By Jordy Yager - 07/11/13 07:37 PM EDT
Sen. Robert MenendezRobert MenendezDemocrats press Wells Fargo CEO for more answers on scandal Dem senator: Louisiana Republican 'found Jesus' on flood funding Taiwan and ICAO: this is the time MORE (D-N.J.) has asked Secretary of State John KerryJohn KerryOvernight Defense: Congress overrides Obama 9/11 veto | Pentagon breathes easy after funding deal | More troops heading to Iraq McCain, Graham mock Kerry's threat to end talks with Russia The Hill's 12:30 Report MORE to intervene as the United States considers giving British authorities access to a series of interviews with former Irish Republican Army (IRA) soldiers.
A federal appeals court last month shot down a majority of the oral interviews that the U.S. will be allowed to give British officials, narrowing the scope from 85 to 11 interviews.
But Menendez, who is the chairman of the Senate Foreign Relations panel, said he fears that British authorities could use the contents of those 11 interviews to take retroactive criminal action against the IRA interviewees.
“I remain concerned that the United Kingdom’s request for the material may still have the effect of threatening the precious peace won by the Good Friday Agreement,” wrote Menendez.
Menendez asked Kerry to pressure the Justice Department, which has the final say on how many of the interviews to release, to ask the British government for an assurance that the interview contents will not be used or released as part of any civil proceedings.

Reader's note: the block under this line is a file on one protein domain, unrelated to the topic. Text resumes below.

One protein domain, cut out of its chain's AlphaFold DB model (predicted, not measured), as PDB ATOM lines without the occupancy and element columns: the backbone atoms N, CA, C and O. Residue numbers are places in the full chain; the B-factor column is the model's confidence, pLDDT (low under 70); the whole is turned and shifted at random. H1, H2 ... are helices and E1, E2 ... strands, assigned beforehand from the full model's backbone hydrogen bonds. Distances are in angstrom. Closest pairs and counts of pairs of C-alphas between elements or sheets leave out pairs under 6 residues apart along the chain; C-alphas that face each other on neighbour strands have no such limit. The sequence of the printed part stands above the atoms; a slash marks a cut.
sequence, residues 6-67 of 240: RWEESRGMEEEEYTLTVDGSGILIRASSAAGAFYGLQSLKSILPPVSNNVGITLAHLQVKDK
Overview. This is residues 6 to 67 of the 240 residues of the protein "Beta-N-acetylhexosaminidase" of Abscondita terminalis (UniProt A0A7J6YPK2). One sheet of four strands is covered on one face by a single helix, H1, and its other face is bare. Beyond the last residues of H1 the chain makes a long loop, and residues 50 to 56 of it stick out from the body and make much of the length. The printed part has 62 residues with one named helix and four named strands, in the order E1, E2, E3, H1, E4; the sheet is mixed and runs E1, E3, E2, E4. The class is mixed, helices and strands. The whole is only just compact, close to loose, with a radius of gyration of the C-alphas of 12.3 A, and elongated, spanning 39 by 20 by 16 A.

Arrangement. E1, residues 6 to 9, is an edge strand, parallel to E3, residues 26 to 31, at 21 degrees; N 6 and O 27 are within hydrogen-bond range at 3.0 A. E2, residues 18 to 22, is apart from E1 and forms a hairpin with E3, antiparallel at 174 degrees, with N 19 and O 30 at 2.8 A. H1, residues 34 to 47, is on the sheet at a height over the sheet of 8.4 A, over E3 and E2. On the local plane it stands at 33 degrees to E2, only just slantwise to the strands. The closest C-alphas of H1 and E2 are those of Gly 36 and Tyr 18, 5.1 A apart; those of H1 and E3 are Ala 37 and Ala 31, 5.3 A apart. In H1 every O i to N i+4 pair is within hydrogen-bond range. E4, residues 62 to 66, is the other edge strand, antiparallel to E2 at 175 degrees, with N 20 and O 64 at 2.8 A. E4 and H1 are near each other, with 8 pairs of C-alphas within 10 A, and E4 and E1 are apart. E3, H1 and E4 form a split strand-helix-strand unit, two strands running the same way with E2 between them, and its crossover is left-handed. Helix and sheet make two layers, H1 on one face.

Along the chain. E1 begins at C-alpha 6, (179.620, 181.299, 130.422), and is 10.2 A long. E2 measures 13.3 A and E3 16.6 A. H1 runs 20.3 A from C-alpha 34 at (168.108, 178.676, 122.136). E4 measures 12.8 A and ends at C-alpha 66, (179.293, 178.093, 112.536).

“Our country made a significant diplomatic investment in resolving ‘The Troubles’ in Northern Ireland,” Menendez wrote in the letter, which was posted online by the BC SubpoenaNews group.
“It would be a terrible error in judgment if the United States was not to engage now in the due diligence necessary to protect our investment in the hard-won peace.”
The DOJ in 2011 subpoenaed interviews conducted by researchers hired by Boston College as part of its "Belfast Project."
The project was designed to conduct and archive oral interviews with people who were directly affected by The Troubles, a time period that spans from the late 1960s though the late 1990s during which violent conflict erupted between Irish nationalists and pro-British loyalists in Northern Ireland. Militant Irish nationalists, including the IRA, aimed to erase the border in Ireland, making the territory of Northern Ireland part of an all-Ireland state. They were unsuccessful in that quest, and their political representatives instead ultimately accepted a power-sharing government in Northern Ireland.
Those interviewed by Boston College-hired researchers were promised that their remarks would not be released to the public until they had died, for fear that they would face prosecution charges.
The DOJ’s subpoena for the interviews came after it received a request for them from the British government under the Mutual Legal Assistance Treaty (MLAT), which allows for cooperation between two or more foreign governments during criminal investigations that have transnational implications.